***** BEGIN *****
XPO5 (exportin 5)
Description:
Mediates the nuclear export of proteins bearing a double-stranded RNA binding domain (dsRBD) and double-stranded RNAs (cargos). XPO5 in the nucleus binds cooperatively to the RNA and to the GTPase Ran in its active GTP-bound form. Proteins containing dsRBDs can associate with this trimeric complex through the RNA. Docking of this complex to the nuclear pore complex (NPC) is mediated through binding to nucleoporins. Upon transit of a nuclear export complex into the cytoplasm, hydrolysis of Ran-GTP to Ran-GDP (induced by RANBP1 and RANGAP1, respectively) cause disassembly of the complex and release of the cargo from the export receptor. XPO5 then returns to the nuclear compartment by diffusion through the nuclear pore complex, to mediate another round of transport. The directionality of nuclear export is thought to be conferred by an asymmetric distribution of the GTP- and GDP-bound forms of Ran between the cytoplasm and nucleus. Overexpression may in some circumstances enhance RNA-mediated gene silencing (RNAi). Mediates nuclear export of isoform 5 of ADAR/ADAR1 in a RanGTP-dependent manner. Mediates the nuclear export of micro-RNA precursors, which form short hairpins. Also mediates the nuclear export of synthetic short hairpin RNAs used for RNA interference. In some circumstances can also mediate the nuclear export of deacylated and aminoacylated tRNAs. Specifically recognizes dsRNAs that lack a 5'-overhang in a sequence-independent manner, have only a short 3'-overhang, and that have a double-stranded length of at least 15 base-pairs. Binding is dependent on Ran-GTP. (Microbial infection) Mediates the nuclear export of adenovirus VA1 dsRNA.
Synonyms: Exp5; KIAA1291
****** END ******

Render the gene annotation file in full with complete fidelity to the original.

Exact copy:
XPO5 (exportin 5)
Description:
Mediates the nuclear export of proteins bearing a double-stranded RNA binding domain (dsRBD) and double-stranded RNAs (cargos). XPO5 in the nucleus binds cooperatively to the RNA and to the GTPase Ran in its active GTP-bound form. Proteins containing dsRBDs can associate with this trimeric complex through the RNA. Docking of this complex to the nuclear pore complex (NPC) is mediated through binding to nucleoporins. Upon transit of a nuclear export complex into the cytoplasm, hydrolysis of Ran-GTP to Ran-GDP (induced by RANBP1 and RANGAP1, respectively) cause disassembly of the complex and release of the cargo from the export receptor. XPO5 then returns to the nuclear compartment by diffusion through the nuclear pore complex, to mediate another round of transport. The directionality of nuclear export is thought to be conferred by an asymmetric distribution of the GTP- and GDP-bound forms of Ran between the cytoplasm and nucleus. Overexpression may in some circumstances enhance RNA-mediated gene silencing (RNAi). Mediates nuclear export of isoform 5 of ADAR/ADAR1 in a RanGTP-dependent manner. Mediates the nuclear export of micro-RNA precursors, which form short hairpins. Also mediates the nuclear export of synthetic short hairpin RNAs used for RNA interference. In some circumstances can also mediate the nuclear export of deacylated and aminoacylated tRNAs. Specifically recognizes dsRNAs that lack a 5'-overhang in a sequence-independent manner, have only a short 3'-overhang, and that have a double-stranded length of at least 15 base-pairs. Binding is dependent on Ran-GTP. (Microbial infection) Mediates the nuclear export of adenovirus VA1 dsRNA.
Synonyms: Exp5; KIAA1291